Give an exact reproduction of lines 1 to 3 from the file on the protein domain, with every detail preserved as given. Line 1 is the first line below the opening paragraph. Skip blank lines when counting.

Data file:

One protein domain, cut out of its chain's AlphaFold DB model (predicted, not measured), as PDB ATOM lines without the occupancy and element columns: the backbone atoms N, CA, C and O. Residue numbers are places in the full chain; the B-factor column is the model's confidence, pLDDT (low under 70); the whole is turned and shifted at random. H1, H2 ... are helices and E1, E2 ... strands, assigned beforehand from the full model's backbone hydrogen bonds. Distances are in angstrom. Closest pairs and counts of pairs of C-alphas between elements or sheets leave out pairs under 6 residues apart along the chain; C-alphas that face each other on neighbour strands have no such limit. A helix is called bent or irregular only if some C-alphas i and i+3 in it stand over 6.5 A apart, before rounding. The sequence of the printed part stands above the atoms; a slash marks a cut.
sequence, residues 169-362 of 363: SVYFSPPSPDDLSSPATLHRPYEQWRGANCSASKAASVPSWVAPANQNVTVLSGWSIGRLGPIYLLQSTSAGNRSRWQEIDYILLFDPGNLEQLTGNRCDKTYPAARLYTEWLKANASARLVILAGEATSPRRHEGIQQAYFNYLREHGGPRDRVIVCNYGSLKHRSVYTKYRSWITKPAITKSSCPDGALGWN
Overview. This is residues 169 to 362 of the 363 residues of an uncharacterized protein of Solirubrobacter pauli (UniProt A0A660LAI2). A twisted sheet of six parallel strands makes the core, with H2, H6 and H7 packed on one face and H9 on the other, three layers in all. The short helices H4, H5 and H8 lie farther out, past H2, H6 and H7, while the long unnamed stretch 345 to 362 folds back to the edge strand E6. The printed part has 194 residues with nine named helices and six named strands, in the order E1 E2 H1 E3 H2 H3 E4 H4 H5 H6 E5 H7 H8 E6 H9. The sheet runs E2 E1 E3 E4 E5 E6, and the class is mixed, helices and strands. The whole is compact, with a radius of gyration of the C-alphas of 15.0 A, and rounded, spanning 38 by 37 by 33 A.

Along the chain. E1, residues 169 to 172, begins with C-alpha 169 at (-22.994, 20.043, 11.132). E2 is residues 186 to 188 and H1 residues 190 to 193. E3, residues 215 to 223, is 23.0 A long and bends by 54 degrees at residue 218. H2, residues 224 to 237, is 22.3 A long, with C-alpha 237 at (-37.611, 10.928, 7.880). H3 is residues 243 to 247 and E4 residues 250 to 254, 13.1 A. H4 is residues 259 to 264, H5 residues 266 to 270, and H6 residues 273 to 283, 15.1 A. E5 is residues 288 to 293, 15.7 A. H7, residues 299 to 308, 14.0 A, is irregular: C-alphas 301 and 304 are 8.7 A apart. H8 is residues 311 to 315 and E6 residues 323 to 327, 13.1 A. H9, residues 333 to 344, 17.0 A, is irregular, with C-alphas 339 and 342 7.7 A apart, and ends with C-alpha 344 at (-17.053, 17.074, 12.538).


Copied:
sequence, residues 169-362 of 363: SVYFSPPSPDDLSSPATLHRPYEQWRGANCSASKAASVPSWVAPANQNVTVLSGWSIGRLGPIYLLQSTSAGNRSRWQEIDYILLFDPGNLEQLTGNRCDKTYPAARLYTEWLKANASARLVILAGEATSPRRHEGIQQAYFNYLREHGGPRDRVIVCNYGSLKHRSVYTKYRSWITKPAITKSSCPDGALGWN
Overview. This is residues 169 to 362 of the 363 residues of an uncharacterized protein of Solirubrobacter pauli (UniProt A0A660LAI2). A twisted sheet of six parallel strands makes the core, with H2, H6 and H7 packed on one face and H9 on the other, three layers in all. The short helices H4, H5 and H8 lie farther out, past H2, H6 and H7, while the long unnamed stretch 345 to 362 folds back to the edge strand E6. The printed part has 194 residues with nine named helices and six named strands, in the order E1 E2 H1 E3 H2 H3 E4 H4 H5 H6 E5 H7 H8 E6 H9. The sheet runs E2 E1 E3 E4 E5 E6, and the class is mixed, helices and strands. The whole is compact, with a radius of gyration of the C-alphas of 15.0 A, and rounded, spanning 38 by 37 by 33 A.

Along the chain. E1, residues 169 to 172, begins with C-alpha 169 at (-22.994, 20.043, 11.132). E2 is residues 186 to 188 and H1 residues 190 to 193. E3, residues 215 to 223, is 23.0 A long and bends by 54 degrees at residue 218. H2, residues 224 to 237, is 22.3 A long, with C-alpha 237 at (-37.611, 10.928, 7.880). H3 is residues 243 to 247 and E4 residues 250 to 254, 13.1 A. H4 is residues 259 to 264, H5 residues 266 to 270, and H6 residues 273 to 283, 15.1 A. E5 is residues 288 to 293, 15.7 A. H7, residues 299 to 308, 14.0 A, is irregular: C-alphas 301 and 304 are 8.7 A apart. H8 is residues 311 to 315 and E6 residues 323 to 327, 13.1 A. H9, residues 333 to 344, 17.0 A, is irregular, with C-alphas 339 and 342 7.7 A apart, and ends with C-alpha 344 at (-17.053, 17.074, 12.538).